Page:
Balkan Day: A Celebration of Creativity and Identity, a seminar organised by Istros Books, Wasafiri Literary Magazine, Kingston University and British Library in London was a real feast for both Balkan and book lovers.
The programme of the event was divided into two parts: morning and afternoon sessions. During the introduction, Dubravka Ugrešić, a famous novelist and essayist born in Croatia splendidly summarized the essence of the event, problems of Balkan creativity and identity: I am a traumatized literary personality; our mother tongues and national literatures are our homes; translation into foreign languages is a refugee shelter. I write in a language split into 3: Serbian, Croatian and Bosnian; translators keep me alive. It is a marriage. My admiration for translators is immense. I often feel invisible too, like translators. Only literature written in major languages enjoy borderless travel. Others travel on dubious passports.(1) Whereas Vladislav Bajac, a Serbian novelist and publisher, focused on the Balkan literary marketplace, which is, according to him, in danger of commercialism.
Dubravka Ugrešić also took part in a following panel discussion chaired by Christina Pribićević-Zorić, a literary translator. Together with other participants, journalists and novelists Andrej Nikolaidis and Muharem Bazdulj, novelist and senior research fellow at Edinburgh University Igor Štiks, and associate professor at Literary and Cultural History of Modern Europe UvA Amsterdam Alex Drace-Francis, tried to solve the mystery of Balkans attractiveness and on the other hand, its negative perception in the UK media. Muharem Bazdulj was asked to sum up the positives about the Balkans, the land of honey (Tr. bal) and blood (Tr. kan). He mentioned, among others, Greek mythology and positive attitude to life. Referring to Russian critic, Mikhail Bakhtin, Bazdulj designated Balkans as a Carnival part of Europe.
The afternoon programme began with Milan Grba’s presentation, Balkan Culture in ten items from the British Library collections. The curator at the British Library presented scans of beautiful, old manuscripts from the region of Balkans, as well as other treasures, e.g. Henry VIII’s notes on Marko Marulić’s Evangelistarium. Next speaker, Nebojša Radić from the University of Cambridge Language Centre, in an entertaining presentation, tried to answer the question ‘What are we talking about when we talk about the Balkans?’ According to him, the knowledge about the region consists of facts and myths. He illustrated his opinion with an article: How to write about the Balkans, published in Balkanist, which starts with an advice: Begin with some dramatic, vaguely dangerous-sounding scenery. For instance,”steep cliffs plunging directly into the sea”, “a vampiric maw of limestone peaks”, or “beauty infused by danger”.(2)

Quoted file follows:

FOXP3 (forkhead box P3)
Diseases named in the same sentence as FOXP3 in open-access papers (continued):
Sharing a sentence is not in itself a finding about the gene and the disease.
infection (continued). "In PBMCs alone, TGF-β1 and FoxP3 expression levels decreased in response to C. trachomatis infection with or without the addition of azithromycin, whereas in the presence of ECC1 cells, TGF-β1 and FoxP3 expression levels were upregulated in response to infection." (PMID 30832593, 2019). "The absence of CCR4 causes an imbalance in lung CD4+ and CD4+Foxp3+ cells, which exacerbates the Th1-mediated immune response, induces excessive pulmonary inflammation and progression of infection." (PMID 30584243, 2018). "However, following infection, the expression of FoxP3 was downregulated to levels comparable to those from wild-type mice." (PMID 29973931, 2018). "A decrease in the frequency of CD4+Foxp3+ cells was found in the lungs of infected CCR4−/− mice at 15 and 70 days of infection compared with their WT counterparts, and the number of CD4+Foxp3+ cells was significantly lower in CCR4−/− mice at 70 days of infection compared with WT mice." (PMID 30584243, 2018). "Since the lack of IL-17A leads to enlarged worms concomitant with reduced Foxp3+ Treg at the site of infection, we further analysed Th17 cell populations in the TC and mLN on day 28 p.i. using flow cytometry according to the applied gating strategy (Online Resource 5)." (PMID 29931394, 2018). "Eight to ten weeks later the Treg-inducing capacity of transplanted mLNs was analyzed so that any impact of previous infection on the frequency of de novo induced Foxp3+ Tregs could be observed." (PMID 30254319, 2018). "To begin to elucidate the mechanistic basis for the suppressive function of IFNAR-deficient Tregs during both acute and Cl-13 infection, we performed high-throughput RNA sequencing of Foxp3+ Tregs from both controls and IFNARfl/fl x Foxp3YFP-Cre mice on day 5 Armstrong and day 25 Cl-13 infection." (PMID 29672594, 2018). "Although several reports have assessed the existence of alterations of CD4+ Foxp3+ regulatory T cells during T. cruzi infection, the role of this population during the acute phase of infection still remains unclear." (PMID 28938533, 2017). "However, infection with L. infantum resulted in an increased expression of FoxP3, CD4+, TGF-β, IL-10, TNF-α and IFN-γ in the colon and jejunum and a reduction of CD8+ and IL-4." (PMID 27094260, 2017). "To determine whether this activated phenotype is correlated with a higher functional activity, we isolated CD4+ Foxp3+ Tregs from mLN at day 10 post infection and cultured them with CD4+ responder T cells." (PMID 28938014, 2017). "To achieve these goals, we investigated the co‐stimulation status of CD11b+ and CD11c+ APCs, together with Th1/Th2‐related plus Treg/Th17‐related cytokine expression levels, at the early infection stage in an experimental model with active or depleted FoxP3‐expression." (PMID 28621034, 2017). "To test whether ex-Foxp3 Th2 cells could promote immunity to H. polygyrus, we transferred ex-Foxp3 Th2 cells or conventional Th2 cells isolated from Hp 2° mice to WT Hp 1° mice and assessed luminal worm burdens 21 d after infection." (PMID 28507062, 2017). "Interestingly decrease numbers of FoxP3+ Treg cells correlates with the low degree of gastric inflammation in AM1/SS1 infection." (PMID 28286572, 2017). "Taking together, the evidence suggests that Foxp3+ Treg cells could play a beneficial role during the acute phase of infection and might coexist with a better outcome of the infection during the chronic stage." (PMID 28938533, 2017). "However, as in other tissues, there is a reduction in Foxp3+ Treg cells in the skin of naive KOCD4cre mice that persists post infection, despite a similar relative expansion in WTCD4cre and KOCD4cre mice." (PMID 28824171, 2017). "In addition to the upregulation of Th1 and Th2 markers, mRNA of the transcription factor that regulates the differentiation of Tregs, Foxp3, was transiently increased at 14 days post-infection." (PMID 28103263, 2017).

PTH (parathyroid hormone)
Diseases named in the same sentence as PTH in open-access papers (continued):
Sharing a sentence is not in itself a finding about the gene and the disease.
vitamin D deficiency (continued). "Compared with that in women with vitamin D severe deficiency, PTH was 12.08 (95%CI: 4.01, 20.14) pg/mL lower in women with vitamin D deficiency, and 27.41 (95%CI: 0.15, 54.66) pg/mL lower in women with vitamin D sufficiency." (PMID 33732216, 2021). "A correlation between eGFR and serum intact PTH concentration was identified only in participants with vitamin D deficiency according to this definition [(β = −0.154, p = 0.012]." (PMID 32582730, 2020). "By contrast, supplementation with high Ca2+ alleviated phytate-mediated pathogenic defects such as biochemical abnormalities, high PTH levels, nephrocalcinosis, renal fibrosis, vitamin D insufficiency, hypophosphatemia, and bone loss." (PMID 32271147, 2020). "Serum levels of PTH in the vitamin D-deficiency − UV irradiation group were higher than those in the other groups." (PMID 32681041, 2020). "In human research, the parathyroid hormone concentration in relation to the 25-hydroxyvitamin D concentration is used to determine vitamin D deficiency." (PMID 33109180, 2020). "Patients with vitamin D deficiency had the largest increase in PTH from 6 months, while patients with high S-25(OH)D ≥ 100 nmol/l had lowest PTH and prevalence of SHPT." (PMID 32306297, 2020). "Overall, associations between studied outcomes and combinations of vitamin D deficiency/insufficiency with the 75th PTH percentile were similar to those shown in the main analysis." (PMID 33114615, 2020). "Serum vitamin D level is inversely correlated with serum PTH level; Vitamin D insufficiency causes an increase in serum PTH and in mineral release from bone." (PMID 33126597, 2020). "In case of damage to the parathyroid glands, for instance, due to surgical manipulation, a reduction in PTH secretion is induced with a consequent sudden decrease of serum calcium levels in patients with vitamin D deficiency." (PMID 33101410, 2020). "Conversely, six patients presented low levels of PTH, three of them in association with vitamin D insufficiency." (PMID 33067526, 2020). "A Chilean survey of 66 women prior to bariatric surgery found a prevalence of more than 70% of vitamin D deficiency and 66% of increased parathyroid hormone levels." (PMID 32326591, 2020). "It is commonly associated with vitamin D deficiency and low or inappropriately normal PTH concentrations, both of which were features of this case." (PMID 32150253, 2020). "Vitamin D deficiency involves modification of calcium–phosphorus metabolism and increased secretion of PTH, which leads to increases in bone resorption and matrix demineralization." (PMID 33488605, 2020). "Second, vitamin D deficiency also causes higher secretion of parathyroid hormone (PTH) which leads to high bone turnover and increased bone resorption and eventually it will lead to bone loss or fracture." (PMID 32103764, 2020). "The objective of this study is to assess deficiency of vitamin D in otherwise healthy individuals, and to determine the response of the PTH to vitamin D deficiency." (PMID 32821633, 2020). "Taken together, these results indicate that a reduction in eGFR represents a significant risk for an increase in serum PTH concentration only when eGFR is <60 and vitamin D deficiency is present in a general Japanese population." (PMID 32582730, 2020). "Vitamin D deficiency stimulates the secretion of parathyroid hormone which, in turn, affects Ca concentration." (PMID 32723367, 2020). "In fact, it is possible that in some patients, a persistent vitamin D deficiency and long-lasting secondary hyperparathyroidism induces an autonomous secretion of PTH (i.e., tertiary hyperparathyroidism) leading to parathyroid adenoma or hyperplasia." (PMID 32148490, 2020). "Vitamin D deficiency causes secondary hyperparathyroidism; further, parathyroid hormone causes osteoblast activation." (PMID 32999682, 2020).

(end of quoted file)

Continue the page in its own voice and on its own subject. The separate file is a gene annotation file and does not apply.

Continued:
After a short break, Vesna Goldsworthy, a writer and professor at Kingston University, presented a special Balkan issue of Wasafiri Literary Magazine, which she was a Guest Editor of. The summer edition contains poetry, fiction, drama, several articles, interviews and art feature from the Balkans. Among the authors are David Albahari, Milena Marković, Mileta Prodanović and many others, including the guests of the festival. One of them is Igor Štiks who introduced himself, this time as a poet, and read one of his poems A History of a Flood published in the magazine. The reading was followed by Mark Thopmson’s introduction to Danilo Kiš’s life and output. As his biographer (Birth Certificate. The Story of Danilo Kiš) prepared a special Alphabet for Danilo Kiš, published in the issue. Whereas Muharem Bazdulj presented one of his stories and mentioned his article on Young Bosnia, which was published in Wasafiri.
The guests had also a chance to see a short, moving fragment of Frozen Time, Liquid Memories, a film by Dragan Kujundžić, a professor of film and media studies, Jewish, Germanic, and Slavic Studies at the University of Florida.
In the panel called Balkanisation: the pick of recent Balkan fiction in English, Rosie Goldsmith, a BBC journalist introduced three writers from the region: Dubravka Ugrešić, Vladislav Bajac and Andrej Nikolaidis. All of them read fragments of their books recently published in UK, Europe in Sepia, Hamam Balkania and The Son. The readings were followed by a discussion on the writers’ (unidentified) identity, Yugoslav, post-Yugoslav, Serbian, Montenegrin, Croatian or Dutch. In the end, the guests of the event had a chance to watch a Bulgarian film, World is Big and Salvation Lurks around the Corner, based on the autobiographical novel by Ilija Trojanow.
The Balkan day was a day of outstanding literature, interesting discussions and finally a day of great enjoyment. Hopefully it was the first event of the annual Balkan celebration.
Written by Joanna Michta
Edited by Alicja Zajdel
Photos courtesy of Kinga Macalla
1. Rosie Goldsmith,Brazil or the Balkans, http://www.literaturhauseuropa.eu/?p=1622, 26/06/2014.
2. Lily Lynch, How to write about the Balkans, http://balkanist.net/how-to-write-about-the-balkans/, 26/06/2014.